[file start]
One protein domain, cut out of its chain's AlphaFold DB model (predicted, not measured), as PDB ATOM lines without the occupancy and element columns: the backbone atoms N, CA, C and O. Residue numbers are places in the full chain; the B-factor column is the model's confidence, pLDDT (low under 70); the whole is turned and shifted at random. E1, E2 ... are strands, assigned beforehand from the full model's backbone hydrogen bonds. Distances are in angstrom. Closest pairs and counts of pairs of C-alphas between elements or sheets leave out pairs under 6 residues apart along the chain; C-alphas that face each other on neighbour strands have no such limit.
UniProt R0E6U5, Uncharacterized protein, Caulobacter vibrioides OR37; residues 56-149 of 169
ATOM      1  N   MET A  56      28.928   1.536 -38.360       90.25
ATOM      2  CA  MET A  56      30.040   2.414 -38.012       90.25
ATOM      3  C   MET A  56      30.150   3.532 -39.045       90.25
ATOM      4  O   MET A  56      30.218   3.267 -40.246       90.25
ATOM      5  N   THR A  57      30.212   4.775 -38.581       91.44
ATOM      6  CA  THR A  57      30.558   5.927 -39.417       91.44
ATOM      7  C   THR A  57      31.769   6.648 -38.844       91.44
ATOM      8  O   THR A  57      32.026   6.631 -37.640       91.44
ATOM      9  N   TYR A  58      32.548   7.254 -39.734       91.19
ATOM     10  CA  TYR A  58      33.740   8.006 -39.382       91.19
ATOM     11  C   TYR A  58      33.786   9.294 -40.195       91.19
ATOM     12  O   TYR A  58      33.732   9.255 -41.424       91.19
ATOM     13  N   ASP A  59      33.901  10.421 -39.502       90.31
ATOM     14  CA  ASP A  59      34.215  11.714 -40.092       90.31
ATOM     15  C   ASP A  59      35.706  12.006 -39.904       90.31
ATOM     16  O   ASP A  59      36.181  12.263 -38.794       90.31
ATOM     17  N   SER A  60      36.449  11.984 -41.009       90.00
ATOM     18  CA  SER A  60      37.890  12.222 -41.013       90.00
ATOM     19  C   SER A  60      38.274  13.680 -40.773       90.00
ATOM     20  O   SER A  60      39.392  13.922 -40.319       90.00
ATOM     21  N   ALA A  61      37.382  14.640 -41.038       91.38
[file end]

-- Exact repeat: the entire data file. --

One protein domain, cut out of its chain's AlphaFold DB model (predicted, not measured), as PDB ATOM lines without the occupancy and element columns: the backbone atoms N, CA, C and O. Residue numbers are places in the full chain; the B-factor column is the model's confidence, pLDDT (low under 70); the whole is turned and shifted at random. E1, E2 ... are strands, assigned beforehand from the full model's backbone hydrogen bonds. Distances are in angstrom. Closest pairs and counts of pairs of C-alphas between elements or sheets leave out pairs under 6 residues apart along the chain; C-alphas that face each other on neighbour strands have no such limit.
UniProt R0E6U5, Uncharacterized protein, Caulobacter vibrioides OR37; residues 56-149 of 169
ATOM      1  N   MET A  56      28.928   1.536 -38.360       90.25
ATOM      2  CA  MET A  56      30.040   2.414 -38.012       90.25
ATOM      3  C   MET A  56      30.150   3.532 -39.045       90.25
ATOM      4  O   MET A  56      30.218   3.267 -40.246       90.25
ATOM      5  N   THR A  57      30.212   4.775 -38.581       91.44
ATOM      6  CA  THR A  57      30.558   5.927 -39.417       91.44
ATOM      7  C   THR A  57      31.769   6.648 -38.844       91.44
ATOM      8  O   THR A  57      32.026   6.631 -37.640       91.44
ATOM      9  N   TYR A  58      32.548   7.254 -39.734       91.19
ATOM     10  CA  TYR A  58      33.740   8.006 -39.382       91.19
ATOM     11  C   TYR A  58      33.786   9.294 -40.195       91.19
ATOM     12  O   TYR A  58      33.732   9.255 -41.424       91.19
ATOM     13  N   ASP A  59      33.901  10.421 -39.502       90.31
ATOM     14  CA  ASP A  59      34.215  11.714 -40.092       90.31
ATOM     15  C   ASP A  59      35.706  12.006 -39.904       90.31
ATOM     16  O   ASP A  59      36.181  12.263 -38.794       90.31
ATOM     17  N   SER A  60      36.449  11.984 -41.009       90.00
ATOM     18  CA  SER A  60      37.890  12.222 -41.013       90.00
ATOM     19  C   SER A  60      38.274  13.680 -40.773       90.00
ATOM     20  O   SER A  60      39.392  13.922 -40.319       90.00
ATOM     21  N   ALA A  61      37.382  14.640 -41.038       91.38